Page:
“So much of esports advertising is looking just like traditional sports. That’s why you know more than you think you know.” - Wim Stocks, CEO WorldGaming Network & Collegiate StarLeague
2019 is coming to a bittersweet close. But one of the year's highlights occurred just this week as we welcomed Wim Stocks, CEO of WorldGaming Network and Collegiate StarLeague, to our “Look Who’s Talking” stage. Wim Stocks as been a progressive leader in online gaming and esports businesses since 1990 (Writer’s Note: yes, esports has been around since the ‘90s!). In 2010, Wim was recruited to join the executive management team of Virgin Gaming as Executive Vice President. In this role, Wim helped launch the company and platform, as well as developed strategic investor, technology, game publisher, retailer, and other brand partnerships. In 2016, Wim was named CEO of WorldGaming & Collegiate StarLeague, which was acquired by Cineplex and is presently leading the esports business, strategy, programming initiatives, sponsorship/partnership sales, and investor relations for the company.
Esports street cred, indeed.
Companies can learn a thing or two from his expertise – especially since esports feels like a faraway star. How do brands get involved? How can companies effectively converse with an esports audience? We have all the questions (and answers). As we all know, esports are changing the landscape for media, tech, traditional sports, athletics, gaming, entertainment, celebrity and culture on a global basis. And it’s important to be cognizant of the conversation.
During an insightful, data-filled, innovative discussion, Wim Stocks shared why we may know more than we think we know about the esports world – and how brands can be a part of the community.
Firstly, he raked through the data. The numbers were astonishing. Within his presentation, Wim explained the boosting impact of esports. To note, the esports market is expected to reach over 595 million in viewership and over $1.7 billion in revenue by 2022, driven by North America, China and South Korea. The esports ecosystem is a new and vastly growing media format.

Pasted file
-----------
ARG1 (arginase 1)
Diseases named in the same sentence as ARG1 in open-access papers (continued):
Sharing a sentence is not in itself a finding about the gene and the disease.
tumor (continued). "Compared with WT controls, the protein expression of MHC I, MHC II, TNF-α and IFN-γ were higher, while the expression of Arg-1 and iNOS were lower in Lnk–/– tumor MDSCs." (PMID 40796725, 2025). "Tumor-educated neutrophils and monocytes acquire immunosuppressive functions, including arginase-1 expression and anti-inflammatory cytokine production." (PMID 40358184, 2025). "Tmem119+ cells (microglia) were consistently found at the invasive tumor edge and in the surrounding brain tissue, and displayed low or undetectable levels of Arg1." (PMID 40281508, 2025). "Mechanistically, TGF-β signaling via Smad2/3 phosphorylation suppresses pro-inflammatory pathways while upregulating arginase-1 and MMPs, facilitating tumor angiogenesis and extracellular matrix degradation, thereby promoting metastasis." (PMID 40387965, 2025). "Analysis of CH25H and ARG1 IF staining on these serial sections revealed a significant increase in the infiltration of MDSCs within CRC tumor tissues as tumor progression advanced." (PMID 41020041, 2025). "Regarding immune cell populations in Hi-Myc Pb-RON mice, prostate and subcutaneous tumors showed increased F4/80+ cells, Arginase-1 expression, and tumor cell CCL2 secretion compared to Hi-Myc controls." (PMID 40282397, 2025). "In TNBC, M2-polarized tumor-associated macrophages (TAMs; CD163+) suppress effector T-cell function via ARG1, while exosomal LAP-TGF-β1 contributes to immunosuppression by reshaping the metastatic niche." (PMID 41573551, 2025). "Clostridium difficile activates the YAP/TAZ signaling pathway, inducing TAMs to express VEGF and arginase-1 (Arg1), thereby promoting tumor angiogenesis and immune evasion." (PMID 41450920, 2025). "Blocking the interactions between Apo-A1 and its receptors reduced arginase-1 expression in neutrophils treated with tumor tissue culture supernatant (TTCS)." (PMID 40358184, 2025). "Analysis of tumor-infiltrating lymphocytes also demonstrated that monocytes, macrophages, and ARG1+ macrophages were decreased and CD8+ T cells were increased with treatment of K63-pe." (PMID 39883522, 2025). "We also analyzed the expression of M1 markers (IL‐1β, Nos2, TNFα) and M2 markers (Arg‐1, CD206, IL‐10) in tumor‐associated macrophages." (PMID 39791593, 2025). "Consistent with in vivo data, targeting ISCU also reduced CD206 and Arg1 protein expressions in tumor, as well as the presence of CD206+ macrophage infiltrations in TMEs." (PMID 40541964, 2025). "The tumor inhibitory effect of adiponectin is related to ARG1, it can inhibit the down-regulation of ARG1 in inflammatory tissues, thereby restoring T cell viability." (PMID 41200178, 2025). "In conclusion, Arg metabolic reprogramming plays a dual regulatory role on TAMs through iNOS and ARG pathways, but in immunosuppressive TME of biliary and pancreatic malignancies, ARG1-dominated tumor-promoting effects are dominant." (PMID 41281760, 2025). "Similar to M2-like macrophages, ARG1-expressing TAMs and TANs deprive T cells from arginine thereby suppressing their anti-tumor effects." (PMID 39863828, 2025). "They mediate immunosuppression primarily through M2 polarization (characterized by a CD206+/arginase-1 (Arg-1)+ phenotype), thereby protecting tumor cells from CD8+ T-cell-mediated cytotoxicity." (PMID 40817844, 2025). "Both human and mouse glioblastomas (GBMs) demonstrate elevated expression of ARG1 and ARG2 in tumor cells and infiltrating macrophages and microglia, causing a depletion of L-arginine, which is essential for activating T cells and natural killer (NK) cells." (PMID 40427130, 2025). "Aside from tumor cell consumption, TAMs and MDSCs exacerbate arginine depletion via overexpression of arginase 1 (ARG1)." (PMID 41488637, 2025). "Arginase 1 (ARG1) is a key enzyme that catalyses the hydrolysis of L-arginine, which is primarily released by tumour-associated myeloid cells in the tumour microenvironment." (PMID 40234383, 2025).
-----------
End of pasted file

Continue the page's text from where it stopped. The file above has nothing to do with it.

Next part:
Source: Newzoo, 2019 Global Esports Market Report
Source: Newzoo, 2019 Global Esports Market Report
Most importantly, esports has an engaged and valuable audience. In fact, esports got really big without a developed system to advance themselves (like the organized system that carries traditional sports). That’s where Wim comes in. WorldGaming Network and Collegiate StarLeague play a key role in the services tier of the esports landscape.
Later on in the presentation, Wim noted that esports viewers are high earners/big spenders and are expected to increase their purchasing power as they progress into the workforce. More importantly, hard-to-reach millennials are at the forefront of sports enthusiasm. The entire ecosystem today is monetized by sponsorships, placing brands and the media in a unique spot.
“Esports viewership is approaching that of the NHL and MLB,” Wim explained. “The predictions are that the viewership will surpass both by 2022.” Esports has a significant monetization potential through sponsorship and advertising providing diverse engagement across endemic and non-endemic brands. Sponsorship and advertising are the largest revenue streams for the esports business.